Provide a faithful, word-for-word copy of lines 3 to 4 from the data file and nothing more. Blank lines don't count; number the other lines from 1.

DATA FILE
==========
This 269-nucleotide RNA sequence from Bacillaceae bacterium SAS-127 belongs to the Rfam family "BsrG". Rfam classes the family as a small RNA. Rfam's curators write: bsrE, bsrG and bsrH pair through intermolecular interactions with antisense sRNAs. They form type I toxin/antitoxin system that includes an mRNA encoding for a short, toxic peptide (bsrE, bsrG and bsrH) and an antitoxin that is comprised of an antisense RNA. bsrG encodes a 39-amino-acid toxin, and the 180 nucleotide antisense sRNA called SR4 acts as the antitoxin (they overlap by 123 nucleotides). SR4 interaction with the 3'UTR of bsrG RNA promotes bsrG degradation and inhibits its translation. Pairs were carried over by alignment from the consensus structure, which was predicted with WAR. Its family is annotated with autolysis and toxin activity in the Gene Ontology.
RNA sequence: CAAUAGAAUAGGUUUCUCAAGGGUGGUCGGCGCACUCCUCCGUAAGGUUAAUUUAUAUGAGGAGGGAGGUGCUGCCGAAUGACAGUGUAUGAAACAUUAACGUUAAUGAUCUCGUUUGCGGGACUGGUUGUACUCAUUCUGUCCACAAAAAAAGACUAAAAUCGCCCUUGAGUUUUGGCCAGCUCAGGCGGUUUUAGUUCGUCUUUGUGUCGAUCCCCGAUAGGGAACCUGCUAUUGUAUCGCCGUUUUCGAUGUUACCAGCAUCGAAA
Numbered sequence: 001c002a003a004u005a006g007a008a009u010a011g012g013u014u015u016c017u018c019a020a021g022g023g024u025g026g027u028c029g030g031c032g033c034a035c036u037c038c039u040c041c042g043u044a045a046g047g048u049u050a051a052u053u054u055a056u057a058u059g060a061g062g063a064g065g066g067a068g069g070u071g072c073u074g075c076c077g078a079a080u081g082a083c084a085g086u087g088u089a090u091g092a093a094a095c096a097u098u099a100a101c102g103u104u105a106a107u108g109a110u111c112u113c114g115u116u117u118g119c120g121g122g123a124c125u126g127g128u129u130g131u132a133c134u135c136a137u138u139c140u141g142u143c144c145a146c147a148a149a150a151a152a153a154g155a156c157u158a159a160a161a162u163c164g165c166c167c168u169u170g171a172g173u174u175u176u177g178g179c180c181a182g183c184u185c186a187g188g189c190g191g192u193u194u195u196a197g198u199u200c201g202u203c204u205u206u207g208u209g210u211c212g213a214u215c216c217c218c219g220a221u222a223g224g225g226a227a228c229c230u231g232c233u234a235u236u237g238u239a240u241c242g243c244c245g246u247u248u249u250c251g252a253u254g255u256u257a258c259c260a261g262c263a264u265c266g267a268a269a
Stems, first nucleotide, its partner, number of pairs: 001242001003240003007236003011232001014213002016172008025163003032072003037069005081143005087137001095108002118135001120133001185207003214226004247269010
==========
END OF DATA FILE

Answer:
Numbered sequence: 001c002a003a004u005a006g007a008a009u010a011g012g013u014u015u016c017u018c019a020a021g022g023g024u025g026g027u028c029g030g031c032g033c034a035c036u037c038c039u040c041c042g043u044a045a046g047g048u049u050a051a052u053u054u055a056u057a058u059g060a061g062g063a064g065g066g067a068g069g070u071g072c073u074g075c076c077g078a079a080u081g082a083c084a085g086u087g088u089a090u091g092a093a094a095c096a097u098u099a100a101c102g103u104u105a106a107u108g109a110u111c112u113c114g115u116u117u118g119c120g121g122g123a124c125u126g127g128u129u130g131u132a133c134u135c136a137u138u139c140u141g142u143c144c145a146c147a148a149a150a151a152a153a154g155a156c157u158a159a160a161a162u163c164g165c166c167c168u169u170g171a172g173u174u175u176u177g178g179c180c181a182g183c184u185c186a187g188g189c190g191g192u193u194u195u196a197g198u199u200c201g202u203c204u205u206u207g208u209g210u211c212g213a214u215c216c217c218c219g220a221u222a223g224g225g226a227a228c229c230u231g232c233u234a235u236u237g238u239a240u241c242g243c244c245g246u247u248u249u250c251g252a253u254g255u256u257a258c259c260a261g262c263a264u265c266g267a268a269a
Stems, first nucleotide, its partner, number of pairs: 001242001003240003007236003011232001014213002016172008025163003032072003037069005081143005087137001095108002118135001120133001185207003214226004247269010